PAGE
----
Robert Conrad (born Conrad Robert Norton Falk; March 1, 1935 – February 8, 2020) was an American film and television actor, singer, and stuntman. He is best known for his role in the 1965–1969 television series The Wild Wild West, playing the sophisticated Secret Service agent James T. West. He portrayed World War II ace Pappy Boyington in the television series Baa Baa Black Sheep (later syndicated as Black Sheep Squadron). In addition to acting, he was a singer and recorded several pop/rock songs in the late 1950s and early 1960s as Bob Conrad. He hosted a weekly two-hour national radio show (The PM Show with Robert Conrad) on CRN Digital Talk Radio beginning in 2008.[1]

Robert Conrad
Conrad in 1965
Conrad Robert Falk

(1935-03-01)March 1, 1935
DiedFebruary 8, 2020(2020-02-08) (aged 84)
Alma materNorthwestern University
  • Actor
  • singer
  • stuntman
Years active1953–2019
  • Joan Kenlay
    (m. 1952; div. 1977)
  • LaVelda Ione Fann
    (m. 1983; div. 2010)

Early life


Conrad was born Conrad Robert Norton Falk in Chicago. His father, Leonard Henry Falk, was 17 years old at the time of Conrad's birth and was of German descent. His mother, Alice Jacqueline Hartman (daughter of Conrad and Hazel Hartman), was 15 years old when she gave birth, and named her son after her father.[2] She became the first publicity director of Mercury Records, where she was known as Jackie Smith. She married twice, including once to Chicago radio personality Eddie Hubbard in 1948.[3] Eddie Hubbard and Jackie Smith reportedly had a child together (born c. 1949)[4] before splitting up in 1958.[5][6][7]

Conrad attended Chicago schools including South Shore High School, Hyde Park High School, the YMCA Central School, and New Trier High School.[8] He dropped out of school at age 15 to work full-time, including loading trucks for Consolidated Freightways and Eastern Freightways, and driving a milk truck for Chicago's Bowman Dairy.[8]

After working in Chicago for several years and studying theater arts at Northwestern University, Conrad pursued an acting career.[8] One of his first paying roles was a week-long job posing outside a Chicago theater where the film Giant (1956) was screened;[9] Conrad bore a resemblance to the film's lead, actor James Dean, so his mother used her entertainment industry contacts to help him get the part intended as a publicity stunt to boost attendance at the theater.[10] Conrad also studied singing; his vocal coach was Dick Marx, the father of singer Richard Marx.[11]



Early performances


In 1957, Conrad met actor Nick Adams while visiting James Dean's gravesite in Fairmount, Indiana.[12] They became friends and Adams suggested that Conrad move to California to pursue acting.[12][13]

Adams got a bit part for Conrad in the film Juvenile Jungle (1958).[12] Adams was supposed to appear in it, but withdrew so he could take a part in a different movie.[12] Conrad's brief non-speaking role in Juvenile Jungle enabled him to join the Screen Actors Guild.[12] He had a small role in the film Thundering Jets, also in 1958.

Warner Bros.


Conrad was soon signed to an acting contract by Warner Bros. He also sang, and released several recordings with Warner Bros. Records on a variety of LPs, EPs, and SPs 33-1/3 and 45 rpm records during the late 1950s and early 1960s.[14] In 1961, he had a minor Billboard hit song in "Bye Bye Baby" which reached No. 113.[15]

At Warner, he appeared in the second season of the James Garner series Maverick (episode: "Yellow River", 1959). He was featured in other shows, either for Warner or Ziv Television, including Highway Patrol, Lawman, Colt .45 (playing Billy the Kid),[citation needed] Sea Hunt, The Man and the Challenge, and Lock Up.[citation needed]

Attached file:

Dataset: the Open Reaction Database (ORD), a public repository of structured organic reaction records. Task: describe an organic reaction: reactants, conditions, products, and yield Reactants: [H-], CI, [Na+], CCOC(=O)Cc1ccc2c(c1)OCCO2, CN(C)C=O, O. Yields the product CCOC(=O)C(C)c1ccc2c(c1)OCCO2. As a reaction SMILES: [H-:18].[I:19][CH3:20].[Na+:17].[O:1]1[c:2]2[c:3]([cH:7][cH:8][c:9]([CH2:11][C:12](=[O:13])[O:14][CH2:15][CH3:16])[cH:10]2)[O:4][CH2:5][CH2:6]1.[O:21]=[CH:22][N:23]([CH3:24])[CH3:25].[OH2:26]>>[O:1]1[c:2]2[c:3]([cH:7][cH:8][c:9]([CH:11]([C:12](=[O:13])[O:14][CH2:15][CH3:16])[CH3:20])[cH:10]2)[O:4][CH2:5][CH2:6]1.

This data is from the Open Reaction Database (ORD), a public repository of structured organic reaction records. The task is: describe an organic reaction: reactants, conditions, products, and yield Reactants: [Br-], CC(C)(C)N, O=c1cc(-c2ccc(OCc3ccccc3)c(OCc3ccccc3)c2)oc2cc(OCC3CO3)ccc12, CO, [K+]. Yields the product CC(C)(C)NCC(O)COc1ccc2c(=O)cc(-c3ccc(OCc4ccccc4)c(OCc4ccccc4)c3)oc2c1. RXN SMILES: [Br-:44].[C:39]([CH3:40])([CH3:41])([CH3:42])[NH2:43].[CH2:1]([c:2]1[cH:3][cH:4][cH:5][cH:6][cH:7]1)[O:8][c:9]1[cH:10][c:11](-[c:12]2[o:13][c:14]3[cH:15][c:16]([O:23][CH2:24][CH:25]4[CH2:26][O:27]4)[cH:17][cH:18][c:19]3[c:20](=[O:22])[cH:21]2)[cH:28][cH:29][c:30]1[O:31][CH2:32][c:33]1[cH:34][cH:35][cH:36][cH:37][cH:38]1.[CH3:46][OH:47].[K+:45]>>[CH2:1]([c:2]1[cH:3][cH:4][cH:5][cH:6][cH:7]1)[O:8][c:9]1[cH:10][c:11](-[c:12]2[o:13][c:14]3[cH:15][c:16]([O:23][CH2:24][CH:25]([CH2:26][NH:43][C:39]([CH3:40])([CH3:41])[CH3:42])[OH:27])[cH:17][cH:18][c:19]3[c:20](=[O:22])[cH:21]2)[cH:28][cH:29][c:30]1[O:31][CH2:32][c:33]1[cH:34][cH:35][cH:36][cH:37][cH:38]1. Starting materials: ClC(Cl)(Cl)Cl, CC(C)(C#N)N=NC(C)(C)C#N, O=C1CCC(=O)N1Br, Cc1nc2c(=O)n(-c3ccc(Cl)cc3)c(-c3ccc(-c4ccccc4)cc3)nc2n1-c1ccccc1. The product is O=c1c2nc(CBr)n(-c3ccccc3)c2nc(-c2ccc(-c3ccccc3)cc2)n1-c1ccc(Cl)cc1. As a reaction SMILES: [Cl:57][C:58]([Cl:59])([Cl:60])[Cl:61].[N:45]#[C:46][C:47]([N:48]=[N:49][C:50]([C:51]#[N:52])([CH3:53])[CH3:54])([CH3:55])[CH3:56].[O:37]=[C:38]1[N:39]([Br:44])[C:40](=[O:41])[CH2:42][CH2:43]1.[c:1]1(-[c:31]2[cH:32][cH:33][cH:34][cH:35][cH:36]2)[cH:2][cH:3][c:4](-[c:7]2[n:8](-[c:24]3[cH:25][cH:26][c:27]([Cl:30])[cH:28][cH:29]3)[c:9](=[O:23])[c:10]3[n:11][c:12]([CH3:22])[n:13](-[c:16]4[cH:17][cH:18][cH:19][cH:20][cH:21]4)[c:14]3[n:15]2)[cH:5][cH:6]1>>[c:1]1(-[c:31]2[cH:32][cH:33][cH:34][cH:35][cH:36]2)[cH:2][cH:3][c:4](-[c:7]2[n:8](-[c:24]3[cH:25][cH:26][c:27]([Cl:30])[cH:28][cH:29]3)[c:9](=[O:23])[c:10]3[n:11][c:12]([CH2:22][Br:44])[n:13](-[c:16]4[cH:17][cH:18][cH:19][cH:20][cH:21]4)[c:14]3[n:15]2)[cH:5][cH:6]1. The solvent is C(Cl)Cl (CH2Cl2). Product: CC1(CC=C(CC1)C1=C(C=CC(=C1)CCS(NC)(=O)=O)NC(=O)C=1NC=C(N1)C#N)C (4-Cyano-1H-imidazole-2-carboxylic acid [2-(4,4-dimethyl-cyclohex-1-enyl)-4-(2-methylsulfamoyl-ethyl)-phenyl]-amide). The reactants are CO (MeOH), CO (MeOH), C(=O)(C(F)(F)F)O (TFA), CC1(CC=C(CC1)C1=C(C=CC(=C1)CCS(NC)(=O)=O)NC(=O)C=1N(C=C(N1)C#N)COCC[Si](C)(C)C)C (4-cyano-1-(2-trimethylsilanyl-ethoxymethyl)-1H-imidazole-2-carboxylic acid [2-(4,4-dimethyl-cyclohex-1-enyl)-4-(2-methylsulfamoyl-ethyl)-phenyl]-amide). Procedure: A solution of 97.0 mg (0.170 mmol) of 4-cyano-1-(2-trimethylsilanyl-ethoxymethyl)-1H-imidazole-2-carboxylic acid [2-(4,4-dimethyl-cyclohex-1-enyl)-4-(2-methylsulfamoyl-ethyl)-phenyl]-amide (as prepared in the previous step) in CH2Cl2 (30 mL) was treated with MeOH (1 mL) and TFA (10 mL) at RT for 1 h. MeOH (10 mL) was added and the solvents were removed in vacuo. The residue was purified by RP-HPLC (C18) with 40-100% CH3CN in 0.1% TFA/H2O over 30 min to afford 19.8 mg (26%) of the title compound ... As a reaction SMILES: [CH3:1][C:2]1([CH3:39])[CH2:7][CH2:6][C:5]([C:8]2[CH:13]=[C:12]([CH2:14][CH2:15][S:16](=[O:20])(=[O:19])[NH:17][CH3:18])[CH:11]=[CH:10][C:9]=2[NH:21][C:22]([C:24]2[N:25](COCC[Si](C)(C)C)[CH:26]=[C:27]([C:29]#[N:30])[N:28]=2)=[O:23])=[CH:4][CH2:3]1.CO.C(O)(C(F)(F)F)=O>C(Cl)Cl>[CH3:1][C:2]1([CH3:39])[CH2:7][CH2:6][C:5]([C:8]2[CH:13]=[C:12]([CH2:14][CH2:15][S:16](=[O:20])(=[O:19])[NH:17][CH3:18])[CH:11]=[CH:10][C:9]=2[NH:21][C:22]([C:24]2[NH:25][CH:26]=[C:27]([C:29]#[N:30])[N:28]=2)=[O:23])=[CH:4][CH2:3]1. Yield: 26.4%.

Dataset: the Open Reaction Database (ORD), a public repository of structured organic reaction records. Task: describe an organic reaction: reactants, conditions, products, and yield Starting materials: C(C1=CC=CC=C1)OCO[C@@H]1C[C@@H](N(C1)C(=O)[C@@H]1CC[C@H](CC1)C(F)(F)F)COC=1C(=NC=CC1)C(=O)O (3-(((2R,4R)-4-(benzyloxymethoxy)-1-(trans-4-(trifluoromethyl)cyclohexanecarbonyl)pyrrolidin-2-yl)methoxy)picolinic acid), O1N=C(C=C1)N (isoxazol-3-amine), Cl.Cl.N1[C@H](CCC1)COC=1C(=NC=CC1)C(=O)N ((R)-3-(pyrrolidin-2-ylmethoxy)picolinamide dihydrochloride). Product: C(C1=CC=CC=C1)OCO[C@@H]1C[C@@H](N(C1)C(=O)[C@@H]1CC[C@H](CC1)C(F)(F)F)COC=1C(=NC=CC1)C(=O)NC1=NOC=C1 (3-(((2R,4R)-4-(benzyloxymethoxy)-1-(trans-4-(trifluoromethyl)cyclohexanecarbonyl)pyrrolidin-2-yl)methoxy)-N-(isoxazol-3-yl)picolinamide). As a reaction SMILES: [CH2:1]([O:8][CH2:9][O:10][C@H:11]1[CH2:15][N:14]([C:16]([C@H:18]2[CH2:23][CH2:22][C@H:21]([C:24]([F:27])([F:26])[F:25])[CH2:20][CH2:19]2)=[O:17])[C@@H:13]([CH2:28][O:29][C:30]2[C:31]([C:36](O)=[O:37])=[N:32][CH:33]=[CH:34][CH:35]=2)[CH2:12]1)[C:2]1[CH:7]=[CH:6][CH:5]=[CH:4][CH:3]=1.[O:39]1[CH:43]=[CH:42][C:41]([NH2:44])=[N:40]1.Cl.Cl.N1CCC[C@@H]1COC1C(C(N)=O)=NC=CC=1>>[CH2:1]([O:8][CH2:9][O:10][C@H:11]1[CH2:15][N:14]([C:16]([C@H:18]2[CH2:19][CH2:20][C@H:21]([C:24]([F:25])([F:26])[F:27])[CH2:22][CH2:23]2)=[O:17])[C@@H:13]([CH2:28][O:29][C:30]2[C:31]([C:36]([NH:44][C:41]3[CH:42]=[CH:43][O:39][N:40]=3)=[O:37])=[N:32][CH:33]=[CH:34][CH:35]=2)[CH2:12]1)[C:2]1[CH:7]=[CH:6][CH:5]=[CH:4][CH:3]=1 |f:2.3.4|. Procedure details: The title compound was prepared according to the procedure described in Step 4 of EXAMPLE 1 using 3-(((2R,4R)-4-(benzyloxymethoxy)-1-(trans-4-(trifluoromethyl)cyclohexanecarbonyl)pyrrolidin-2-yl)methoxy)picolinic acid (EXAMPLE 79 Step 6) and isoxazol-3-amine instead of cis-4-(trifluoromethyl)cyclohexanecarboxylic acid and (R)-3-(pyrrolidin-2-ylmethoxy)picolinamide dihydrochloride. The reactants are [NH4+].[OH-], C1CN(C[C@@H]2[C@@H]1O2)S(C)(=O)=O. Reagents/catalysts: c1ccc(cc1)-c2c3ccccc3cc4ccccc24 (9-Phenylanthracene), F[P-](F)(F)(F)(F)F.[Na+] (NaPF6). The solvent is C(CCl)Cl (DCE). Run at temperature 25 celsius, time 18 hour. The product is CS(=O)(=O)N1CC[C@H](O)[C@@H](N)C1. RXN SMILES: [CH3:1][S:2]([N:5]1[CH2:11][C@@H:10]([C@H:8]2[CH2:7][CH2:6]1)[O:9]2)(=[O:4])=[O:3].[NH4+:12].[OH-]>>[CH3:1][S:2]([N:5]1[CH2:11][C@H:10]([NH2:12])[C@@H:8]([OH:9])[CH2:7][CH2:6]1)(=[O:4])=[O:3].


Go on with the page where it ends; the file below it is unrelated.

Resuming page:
Hawaiian Eye

Conrad and Connie Stevens, 1960
Conrad and Stevens, 1961

Warner Brothers had a big success with its detective show 77 Sunset Strip, then made Hawaiian Eye, a follow-up series. Conrad starred as detective Tom Lopaka. He was introduced on Strip, then spun off into a series that ran from 1959 to 1963, both in the U.S. and overseas. During the series' run, Conrad appeared on an episode of the Warner Brothers series The Gallant Men. After Hawaiian Eye was over, Conrad starred in Palm Springs Weekend (1963), Warners' attempt to repeat the success of Where the Boys Are (1960) with its young contract players.[citation needed]

In Mexico, Conrad signed a recording contract with the Orfeon label. He released two albums with a few singles sung in Spanish. In 1964, he guest-starred on an episode of Temple Houston, then performed in the comedic film La Nueva Cenicienta (also known as The New Cinderella). The next year, he was in the episode "Four into Zero" of Kraft Suspense Theatre, and portrayed Pretty Boy Floyd in Young Dillinger alongside his old friend Nick Adams.[16]

The Wild Wild West

Ross Martin and Conrad, 1965
Julie Payne and Conrad in The Wild Wild West, 1966

In 1965, Conrad began his starring role as government agent James West on the weekly series The Wild Wild West, which aired on CBS until its cancellation in 1969. He made $5,000 a week.[17] He did most of his own stunts and fight scenes during the series, and while filming the season four episode "The Night of the Fugitives", he was injured and rushed to the hospital after he dove from the top of a saloon staircase, lost his grip on a chandelier, fell 12 feet, and landed on his head.[18]

In addition to starring in The Wild Wild West, Conrad found time to work on other projects. He went to Mexico in 1967 to appear in Ven a cantar conmigo (Come, sing with me), a musical. He also formed his own company, Robert Conrad Productions, and under its auspices he wrote, starred in, and directed the Western film The Bandits (also 1967).[19]

Paul Ryan and Jake Webster


Conrad appeared in episodes of Mannix and Mission: Impossible. In 1969, he signed a three-picture deal with Bob Hope's Doan Productions. The first two films were slated to be Keene then No Beer in Heaven, but only the first movie was ever produced.[20]